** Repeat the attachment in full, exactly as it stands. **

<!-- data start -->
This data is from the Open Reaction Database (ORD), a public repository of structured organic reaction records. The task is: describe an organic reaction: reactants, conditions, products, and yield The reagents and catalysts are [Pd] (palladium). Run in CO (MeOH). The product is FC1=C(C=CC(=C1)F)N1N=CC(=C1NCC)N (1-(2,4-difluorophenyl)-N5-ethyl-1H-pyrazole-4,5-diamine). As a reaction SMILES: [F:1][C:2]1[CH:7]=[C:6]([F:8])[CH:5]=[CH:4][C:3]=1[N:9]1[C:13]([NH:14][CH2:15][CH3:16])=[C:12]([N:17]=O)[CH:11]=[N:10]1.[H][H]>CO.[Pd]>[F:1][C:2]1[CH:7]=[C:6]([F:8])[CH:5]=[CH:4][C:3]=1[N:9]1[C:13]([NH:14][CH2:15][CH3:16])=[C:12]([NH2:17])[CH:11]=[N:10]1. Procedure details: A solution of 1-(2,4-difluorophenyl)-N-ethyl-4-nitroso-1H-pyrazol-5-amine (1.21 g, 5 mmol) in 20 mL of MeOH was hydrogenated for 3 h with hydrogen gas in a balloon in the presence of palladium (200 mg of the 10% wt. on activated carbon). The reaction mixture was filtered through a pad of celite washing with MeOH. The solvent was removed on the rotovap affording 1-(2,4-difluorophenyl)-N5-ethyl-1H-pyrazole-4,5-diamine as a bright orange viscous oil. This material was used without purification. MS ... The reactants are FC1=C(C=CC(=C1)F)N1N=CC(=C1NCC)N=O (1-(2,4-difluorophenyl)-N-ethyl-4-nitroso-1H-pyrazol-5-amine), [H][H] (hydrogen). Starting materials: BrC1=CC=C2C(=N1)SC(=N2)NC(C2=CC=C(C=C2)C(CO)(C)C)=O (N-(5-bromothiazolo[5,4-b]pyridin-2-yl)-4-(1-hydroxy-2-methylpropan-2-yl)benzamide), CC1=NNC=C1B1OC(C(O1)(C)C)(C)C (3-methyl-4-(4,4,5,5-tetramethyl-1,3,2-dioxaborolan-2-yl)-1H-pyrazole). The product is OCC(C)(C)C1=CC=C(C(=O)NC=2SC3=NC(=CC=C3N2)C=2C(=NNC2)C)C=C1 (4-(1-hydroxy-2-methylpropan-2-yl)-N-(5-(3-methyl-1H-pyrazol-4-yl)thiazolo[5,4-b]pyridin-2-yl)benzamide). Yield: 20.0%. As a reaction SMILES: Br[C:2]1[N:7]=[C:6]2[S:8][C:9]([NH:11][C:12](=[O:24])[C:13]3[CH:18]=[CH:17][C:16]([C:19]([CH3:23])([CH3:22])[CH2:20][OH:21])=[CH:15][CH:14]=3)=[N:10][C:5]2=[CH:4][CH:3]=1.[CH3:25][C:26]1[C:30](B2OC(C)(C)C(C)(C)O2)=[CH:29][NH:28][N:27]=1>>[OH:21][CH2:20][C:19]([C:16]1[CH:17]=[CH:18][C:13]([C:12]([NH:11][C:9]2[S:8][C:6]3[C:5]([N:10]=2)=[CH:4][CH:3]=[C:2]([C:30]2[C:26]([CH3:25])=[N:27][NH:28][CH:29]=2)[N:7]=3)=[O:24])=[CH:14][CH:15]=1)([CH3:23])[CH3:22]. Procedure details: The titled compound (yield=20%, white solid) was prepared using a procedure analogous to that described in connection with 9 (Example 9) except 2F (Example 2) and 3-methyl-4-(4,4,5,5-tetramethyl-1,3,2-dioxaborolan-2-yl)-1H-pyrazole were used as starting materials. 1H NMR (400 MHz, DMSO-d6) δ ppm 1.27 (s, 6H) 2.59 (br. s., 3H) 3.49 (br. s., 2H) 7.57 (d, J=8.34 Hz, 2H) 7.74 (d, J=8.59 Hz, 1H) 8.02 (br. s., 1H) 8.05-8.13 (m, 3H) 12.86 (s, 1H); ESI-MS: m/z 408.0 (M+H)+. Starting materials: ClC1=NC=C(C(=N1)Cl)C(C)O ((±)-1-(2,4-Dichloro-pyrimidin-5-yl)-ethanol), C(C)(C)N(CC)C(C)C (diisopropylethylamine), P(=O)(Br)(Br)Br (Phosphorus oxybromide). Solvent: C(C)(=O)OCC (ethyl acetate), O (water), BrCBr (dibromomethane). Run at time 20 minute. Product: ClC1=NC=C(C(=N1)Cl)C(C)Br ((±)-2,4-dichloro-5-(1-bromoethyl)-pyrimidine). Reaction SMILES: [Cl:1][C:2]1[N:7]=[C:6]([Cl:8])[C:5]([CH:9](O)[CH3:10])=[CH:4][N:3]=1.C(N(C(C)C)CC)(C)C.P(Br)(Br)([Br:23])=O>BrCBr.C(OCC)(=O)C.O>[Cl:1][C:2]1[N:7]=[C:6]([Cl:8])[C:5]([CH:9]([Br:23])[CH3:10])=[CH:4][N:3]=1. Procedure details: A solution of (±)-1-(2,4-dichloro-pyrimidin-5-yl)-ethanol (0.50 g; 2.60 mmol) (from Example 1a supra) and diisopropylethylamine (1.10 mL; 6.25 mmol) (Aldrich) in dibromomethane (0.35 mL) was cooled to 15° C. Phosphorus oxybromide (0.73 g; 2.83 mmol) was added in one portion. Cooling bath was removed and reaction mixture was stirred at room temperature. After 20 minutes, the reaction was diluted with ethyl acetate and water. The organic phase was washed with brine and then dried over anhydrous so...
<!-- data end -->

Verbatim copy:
This data is from the Open Reaction Database (ORD), a public repository of structured organic reaction records. The task is: describe an organic reaction: reactants, conditions, products, and yield The reagents and catalysts are [Pd] (palladium). Run in CO (MeOH). The product is FC1=C(C=CC(=C1)F)N1N=CC(=C1NCC)N (1-(2,4-difluorophenyl)-N5-ethyl-1H-pyrazole-4,5-diamine). As a reaction SMILES: [F:1][C:2]1[CH:7]=[C:6]([F:8])[CH:5]=[CH:4][C:3]=1[N:9]1[C:13]([NH:14][CH2:15][CH3:16])=[C:12]([N:17]=O)[CH:11]=[N:10]1.[H][H]>CO.[Pd]>[F:1][C:2]1[CH:7]=[C:6]([F:8])[CH:5]=[CH:4][C:3]=1[N:9]1[C:13]([NH:14][CH2:15][CH3:16])=[C:12]([NH2:17])[CH:11]=[N:10]1. Procedure details: A solution of 1-(2,4-difluorophenyl)-N-ethyl-4-nitroso-1H-pyrazol-5-amine (1.21 g, 5 mmol) in 20 mL of MeOH was hydrogenated for 3 h with hydrogen gas in a balloon in the presence of palladium (200 mg of the 10% wt. on activated carbon). The reaction mixture was filtered through a pad of celite washing with MeOH. The solvent was removed on the rotovap affording 1-(2,4-difluorophenyl)-N5-ethyl-1H-pyrazole-4,5-diamine as a bright orange viscous oil. This material was used without purification. MS ... The reactants are FC1=C(C=CC(=C1)F)N1N=CC(=C1NCC)N=O (1-(2,4-difluorophenyl)-N-ethyl-4-nitroso-1H-pyrazol-5-amine), [H][H] (hydrogen). Starting materials: BrC1=CC=C2C(=N1)SC(=N2)NC(C2=CC=C(C=C2)C(CO)(C)C)=O (N-(5-bromothiazolo[5,4-b]pyridin-2-yl)-4-(1-hydroxy-2-methylpropan-2-yl)benzamide), CC1=NNC=C1B1OC(C(O1)(C)C)(C)C (3-methyl-4-(4,4,5,5-tetramethyl-1,3,2-dioxaborolan-2-yl)-1H-pyrazole). The product is OCC(C)(C)C1=CC=C(C(=O)NC=2SC3=NC(=CC=C3N2)C=2C(=NNC2)C)C=C1 (4-(1-hydroxy-2-methylpropan-2-yl)-N-(5-(3-methyl-1H-pyrazol-4-yl)thiazolo[5,4-b]pyridin-2-yl)benzamide). Yield: 20.0%. As a reaction SMILES: Br[C:2]1[N:7]=[C:6]2[S:8][C:9]([NH:11][C:12](=[O:24])[C:13]3[CH:18]=[CH:17][C:16]([C:19]([CH3:23])([CH3:22])[CH2:20][OH:21])=[CH:15][CH:14]=3)=[N:10][C:5]2=[CH:4][CH:3]=1.[CH3:25][C:26]1[C:30](B2OC(C)(C)C(C)(C)O2)=[CH:29][NH:28][N:27]=1>>[OH:21][CH2:20][C:19]([C:16]1[CH:17]=[CH:18][C:13]([C:12]([NH:11][C:9]2[S:8][C:6]3[C:5]([N:10]=2)=[CH:4][CH:3]=[C:2]([C:30]2[C:26]([CH3:25])=[N:27][NH:28][CH:29]=2)[N:7]=3)=[O:24])=[CH:14][CH:15]=1)([CH3:23])[CH3:22]. Procedure details: The titled compound (yield=20%, white solid) was prepared using a procedure analogous to that described in connection with 9 (Example 9) except 2F (Example 2) and 3-methyl-4-(4,4,5,5-tetramethyl-1,3,2-dioxaborolan-2-yl)-1H-pyrazole were used as starting materials. 1H NMR (400 MHz, DMSO-d6) δ ppm 1.27 (s, 6H) 2.59 (br. s., 3H) 3.49 (br. s., 2H) 7.57 (d, J=8.34 Hz, 2H) 7.74 (d, J=8.59 Hz, 1H) 8.02 (br. s., 1H) 8.05-8.13 (m, 3H) 12.86 (s, 1H); ESI-MS: m/z 408.0 (M+H)+. Starting materials: ClC1=NC=C(C(=N1)Cl)C(C)O ((±)-1-(2,4-Dichloro-pyrimidin-5-yl)-ethanol), C(C)(C)N(CC)C(C)C (diisopropylethylamine), P(=O)(Br)(Br)Br (Phosphorus oxybromide). Solvent: C(C)(=O)OCC (ethyl acetate), O (water), BrCBr (dibromomethane). Run at time 20 minute. Product: ClC1=NC=C(C(=N1)Cl)C(C)Br ((±)-2,4-dichloro-5-(1-bromoethyl)-pyrimidine). Reaction SMILES: [Cl:1][C:2]1[N:7]=[C:6]([Cl:8])[C:5]([CH:9](O)[CH3:10])=[CH:4][N:3]=1.C(N(C(C)C)CC)(C)C.P(Br)(Br)([Br:23])=O>BrCBr.C(OCC)(=O)C.O>[Cl:1][C:2]1[N:7]=[C:6]([Cl:8])[C:5]([CH:9]([Br:23])[CH3:10])=[CH:4][N:3]=1. Procedure details: A solution of (±)-1-(2,4-dichloro-pyrimidin-5-yl)-ethanol (0.50 g; 2.60 mmol) (from Example 1a supra) and diisopropylethylamine (1.10 mL; 6.25 mmol) (Aldrich) in dibromomethane (0.35 mL) was cooled to 15° C. Phosphorus oxybromide (0.73 g; 2.83 mmol) was added in one portion. Cooling bath was removed and reaction mixture was stirred at room temperature. After 20 minutes, the reaction was diluted with ethyl acetate and water. The organic phase was washed with brine and then dried over anhydrous so...